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What Is An Nasogastric Tube?

Medically Reviewed by Dan Brennan, MD on June 05, 2021

A nasogastric tube goes into your nose and down to your stomach to give you nutrients and hydration if you have difficulty swallowing. The thin, soft tube is flexible and allows food to enter the stomach for normal digestion. It may look uncomfortable, but it doesn’t have to be.

Learn about the risks and benefits of a nasogastric tube in addition to tips for successful tube feeding.

Understanding Nasogastric Tubes

Nasogastric (NG) tubes are most commonly used for children. Your doctor may suggest an NG tube if your child:

  • Has a short-term need for getting nutrients or medicine
  • Isn’t growing as expected when eating regularly
  • Has difficulty swallowing liquids or food
  • Is recovering from a surgical procedure or has an infection that limits their ability to eat food for a short time‌
  • Needs additional nutrition they aren’t getting from food

Keep in mind that a nasogastric tube isn’t meant to be used for long-term feeding needs. There are other types of tubes used for long-term needs that go directly into your stomach or small intestine. Talk to your doctor about how long they think your child will need a feeding tube.

Nasogastric Tube Use And Care

When your child has an NG tube, it’s important to know how to use it correctly and keep it clean. A doctor or nurse will insert the tube for the first time at the hospital. They will show you how to insert the tube, remove it, and care for it at home. The doctor will also tell you how often to replace the tube with a new one. It’s important to follow all the guidelines and NG tube tips given by the doctor. 

If you’re struggling to insert the tube once you get home, talk to your doctor. You may be able to get help from a home health nurse who can come when it’s time for a feeding. The placement needs to be correct, or else food can drain into your child’s lungs or throat instead of their stomach.

Each time you insert the tube, you draw some of the liquid from your child’s stomach to test it. This makes sure the tube placement is correct before use.

Depending on your child’s needs, there are two types of feedings:

Continuous feeding. Continuous feeding drips into the stomach a little at a time for a longer period of time each day. Food is added to an NG tube pump and the machine does the work for you. Don’t change the settings on your child’s pump unless your doctor tells you to.

Bolus feeding. The second kind of feeding is called bolus feeding. It is used several different times each day around mealtimes. The amount of food given through the tube each time is smaller. You may use the automatic pump or a syringe to manually feed your child. ‌

If you have concerns, you should call your doctor immediately. Reasons you should call your doctor include:

  • You have trouble placing the tube correctly.
  • Your child isn’t breathing normally following placement or following a feed.
  • Your child’s skin is red, swollen, leaking fluid, or has sores around the spot where the tube enters.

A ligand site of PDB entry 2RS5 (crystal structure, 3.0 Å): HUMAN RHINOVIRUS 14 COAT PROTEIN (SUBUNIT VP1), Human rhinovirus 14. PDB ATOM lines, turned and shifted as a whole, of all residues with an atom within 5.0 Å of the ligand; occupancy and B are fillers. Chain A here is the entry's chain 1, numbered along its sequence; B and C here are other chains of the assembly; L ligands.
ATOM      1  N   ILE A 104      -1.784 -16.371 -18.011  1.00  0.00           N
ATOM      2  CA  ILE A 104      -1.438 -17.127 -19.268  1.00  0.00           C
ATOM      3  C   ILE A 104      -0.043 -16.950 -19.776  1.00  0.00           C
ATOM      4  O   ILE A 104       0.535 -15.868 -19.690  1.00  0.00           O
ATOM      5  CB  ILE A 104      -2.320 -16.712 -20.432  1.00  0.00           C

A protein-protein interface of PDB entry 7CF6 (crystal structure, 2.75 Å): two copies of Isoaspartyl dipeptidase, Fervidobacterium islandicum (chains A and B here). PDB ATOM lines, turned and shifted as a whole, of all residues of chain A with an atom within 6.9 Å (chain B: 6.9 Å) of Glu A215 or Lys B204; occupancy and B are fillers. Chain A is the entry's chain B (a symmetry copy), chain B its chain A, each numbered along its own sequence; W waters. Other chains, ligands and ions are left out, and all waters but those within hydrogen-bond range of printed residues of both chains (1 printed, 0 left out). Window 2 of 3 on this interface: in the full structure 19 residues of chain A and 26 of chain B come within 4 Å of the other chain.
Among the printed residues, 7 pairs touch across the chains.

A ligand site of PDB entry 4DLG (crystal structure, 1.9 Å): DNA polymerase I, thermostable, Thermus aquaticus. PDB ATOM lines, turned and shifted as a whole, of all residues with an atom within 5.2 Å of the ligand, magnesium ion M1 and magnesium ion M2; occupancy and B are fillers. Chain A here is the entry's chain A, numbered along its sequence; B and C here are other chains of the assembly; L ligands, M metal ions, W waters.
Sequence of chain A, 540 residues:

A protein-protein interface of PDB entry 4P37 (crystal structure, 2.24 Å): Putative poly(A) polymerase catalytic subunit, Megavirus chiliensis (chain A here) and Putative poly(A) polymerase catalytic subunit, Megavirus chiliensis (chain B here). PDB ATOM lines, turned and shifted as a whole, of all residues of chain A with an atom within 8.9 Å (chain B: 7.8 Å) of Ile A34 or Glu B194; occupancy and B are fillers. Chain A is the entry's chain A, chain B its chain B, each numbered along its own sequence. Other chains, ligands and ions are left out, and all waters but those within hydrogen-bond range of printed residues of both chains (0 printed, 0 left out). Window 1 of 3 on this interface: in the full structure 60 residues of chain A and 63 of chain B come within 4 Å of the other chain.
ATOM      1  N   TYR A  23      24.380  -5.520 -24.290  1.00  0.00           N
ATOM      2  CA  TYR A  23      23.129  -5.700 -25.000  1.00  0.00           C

• There is blood in your child’s tube, stool, or stomach liquid.
  • Your child coughs, chokes, or vomits during a feeding.
  • Your child’s stomach sticks out and feels hard when you press on it.
  • Your child has diarrhea or constipation after feedings‌.
  • Your child has a fever of 100.4 degrees Fahrenheit or higher, especially following a surgery or infection.

Diagnosing A Nasogastric Tube Need

Your child’s doctor will look at their condition to determine whether a nasogastric tube is needed. Signs that an NG tube may benefit your child include:

  • Bleeding in the upper gastrointestinal (GI) tract 
  • Aspirating gastric fluid, which is when fluids or solid particles of food enter your lungs or windpipe instead of being swallowed and going into your stomach.
  • The discovery of cancer cells in the stomach (gastric cancer)‌‌

To look for these conditions, your doctor may use a special dye to complete a radiographic contrast of your child’s GI tract. They may also use a laparoscope to look at the condition of the GI tract, small intestine, and stomach. A laparoscope surgery is a minimally invasive procedure where a doctor makes small cuts and uses a camera with a light to look inside your body.

If there is significant damage caused by another health condition, a nasogastric tube may allow the tissue to heal until your child can eat again without suffering.

Nasogastric Tube Complications

Nasogastric tubes pose very few risks when used correctly, but there is the possibility of side effects. Common complications include discomfort from placing and removing the tubes, sinusitis, or epistaxis.

Sinusitis is an infection of your sinuses. Epistaxis is bleeding from your nose, or a nose bleed. Once you stop using an NG tube, these side effects usually resolve on their own.‌

When placed incorrectly, tubes may puncture your child’s esophageal tissue, make a hole, and cause damage. Placing the tube into the lung instead of the stomach can be life-threatening. This is why it is important to confirm the placement each time before a feed. Long-term use of a nasogastric tube may lead to irritation to your stomach, including bleeding or ulcers.

Show Sources

SOURCES:

Ada: "Acute Aspiration of Oropharyngeal or Gastric Contents."

Cleveland Clinic: "Nosebleed (Epistaxis)," "Sinus Infection (Sinusitis)."

Medscape: “Nasogastric Intubation.”

NHS: "Overview-Laparoscopy (keyhole surgery)."

Saint Luke’s: “When Your Child Needs a Nasogastric (NG) Tube.”

Sigmon, D., An, J., StatPearls: Nasogastric Tubes, StatPearls Publishing, 2021.

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